For Release: January 24, 2008
Commissioner Davy Approves Application for New Charter School
Commissioner of Education Lucille E. Davy has announced her approval of an application for a prospective charter school in Trenton. The proposed Paul Robeson Charter School for the Humanities is scheduled to open in Trenton in September 2008.
“Charter schools in New Jersey provide an exciting opportunity for parents, teachers and others to use their collective creativity in designing new and innovative ways of helping children reach high levels of academic achievement,” Commissioner Davy said. “Our support for innovative approaches to education through the charter school application process is balanced with a rigorous review and oversight process to assure approval of only the applications that demonstrate promise for success.
“This round of applications proved to be particularly challenging for many of the applicants,” the Commissioner continued. “We invite all unsuccessful applicants to schedule conferences with our charter school staff to discuss ways in which they can improve their applications for future consideration.”
Applications for 22 prospective charter schools were received last summer in the latest selection round. Six applications were disqualified prior to review, and the Paul Robeson Charter School for the Humanities was the lone applicant to gain approval from the remaining 16.
The Paul Robeson Charter School for the Humanities will enroll a maximum of 180 students in grades 4-6, with a four-year maximum enrollment of 300 students in grades 4-8. The school will focus on the study of the humanities, reflecting on the human condition through history as seen though literature, language and the arts. The school’s founders say that students will participate in the arts through a practice of inquiry and discovery and will follow a learning style based on innovation, risk taking and creative problem-solving.
A charter school is a public school open to all students on a space-available basis that is funded by taxpayers but operates independently of the district board of education under a charter granted by the Commissioner. Once the charter is approved by the Commissioner, the school is managed by a board of trustees deemed to be public agents authorized by the State Board of Education to supervise and control the school.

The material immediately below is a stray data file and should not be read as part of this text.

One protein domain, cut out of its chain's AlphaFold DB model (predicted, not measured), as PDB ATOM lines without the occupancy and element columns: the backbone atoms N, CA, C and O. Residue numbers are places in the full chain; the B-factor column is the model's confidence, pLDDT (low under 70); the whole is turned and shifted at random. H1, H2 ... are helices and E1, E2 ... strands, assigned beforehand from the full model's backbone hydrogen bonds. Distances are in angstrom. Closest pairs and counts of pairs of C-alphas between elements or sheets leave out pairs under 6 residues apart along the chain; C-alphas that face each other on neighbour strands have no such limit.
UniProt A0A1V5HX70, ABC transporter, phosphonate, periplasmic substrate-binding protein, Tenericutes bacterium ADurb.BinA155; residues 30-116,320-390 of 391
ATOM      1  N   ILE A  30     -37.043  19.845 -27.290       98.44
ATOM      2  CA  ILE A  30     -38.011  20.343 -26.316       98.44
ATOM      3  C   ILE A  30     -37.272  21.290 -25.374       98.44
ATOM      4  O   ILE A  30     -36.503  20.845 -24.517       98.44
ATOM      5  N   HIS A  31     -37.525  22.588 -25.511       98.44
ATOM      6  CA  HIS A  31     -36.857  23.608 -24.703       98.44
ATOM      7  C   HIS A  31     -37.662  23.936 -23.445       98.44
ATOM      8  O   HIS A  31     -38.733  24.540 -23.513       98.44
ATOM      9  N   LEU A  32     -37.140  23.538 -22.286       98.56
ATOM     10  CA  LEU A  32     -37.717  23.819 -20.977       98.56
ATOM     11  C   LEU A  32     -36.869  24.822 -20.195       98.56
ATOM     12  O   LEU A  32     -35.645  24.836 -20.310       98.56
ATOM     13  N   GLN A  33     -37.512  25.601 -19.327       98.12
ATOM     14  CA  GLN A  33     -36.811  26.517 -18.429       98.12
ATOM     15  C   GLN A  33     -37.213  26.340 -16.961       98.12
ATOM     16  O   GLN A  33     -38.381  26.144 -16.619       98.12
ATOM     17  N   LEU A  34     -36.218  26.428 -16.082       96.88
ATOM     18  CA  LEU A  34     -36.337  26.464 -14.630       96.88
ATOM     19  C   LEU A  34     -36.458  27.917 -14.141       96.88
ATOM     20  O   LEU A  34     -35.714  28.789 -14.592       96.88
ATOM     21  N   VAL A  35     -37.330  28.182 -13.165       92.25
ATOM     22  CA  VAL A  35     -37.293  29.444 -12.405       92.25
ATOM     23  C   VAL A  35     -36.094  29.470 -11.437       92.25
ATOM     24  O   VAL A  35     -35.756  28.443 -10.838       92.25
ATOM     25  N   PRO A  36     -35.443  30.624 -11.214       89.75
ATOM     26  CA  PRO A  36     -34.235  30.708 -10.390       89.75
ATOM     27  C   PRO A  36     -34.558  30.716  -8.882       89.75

The Commissioner of Education has the authority to grant a charter for a four-year period and to renew initial charters for a five-year period.
New Jersey currently has 56 charter schools that enroll over 16,000 students. In addition to the Paul Robeson School for the Humanities, five prospective charter schools are scheduled to open in September 2008. The founders of the following schools submitted successful applications last year and opted for a planning year: The Burch Charter School of Excellence, Irvington, Essex County; Camden’s Pride Charter School, Camden, Camden County; Capital Preparatory Charter School, serving students from Ewing and Trenton, Mercer County; Community Charter School of Paterson, Paterson, Passaic County; and Pride Academy, serving students from East Orange, Orange and Newark, Essex County.
NEW APPLICATION POSTED ON-LINE
The timing of the charter school selection process has changed. Applications for the next application round are now posted on the Department of Education’s Web-site and can be found at the following link:
New applications for prospective charter schools are due on March 31, 2008 and the Commissioner’s review will conclude in September 2008. Applications approved in the new round will be for prospective schools scheduled to open in September 2009.
As it does each year, the Department of Education will hold an information session on the charter school application process. This year’s session will be held on February 4, 2008 at the Judge Robert L. Carter Building, NJ Department of Education, 100 Riverview Plaza. See link above for details.
For more information about charter schools in New Jersey, visit the Department of Education’s Web-site at: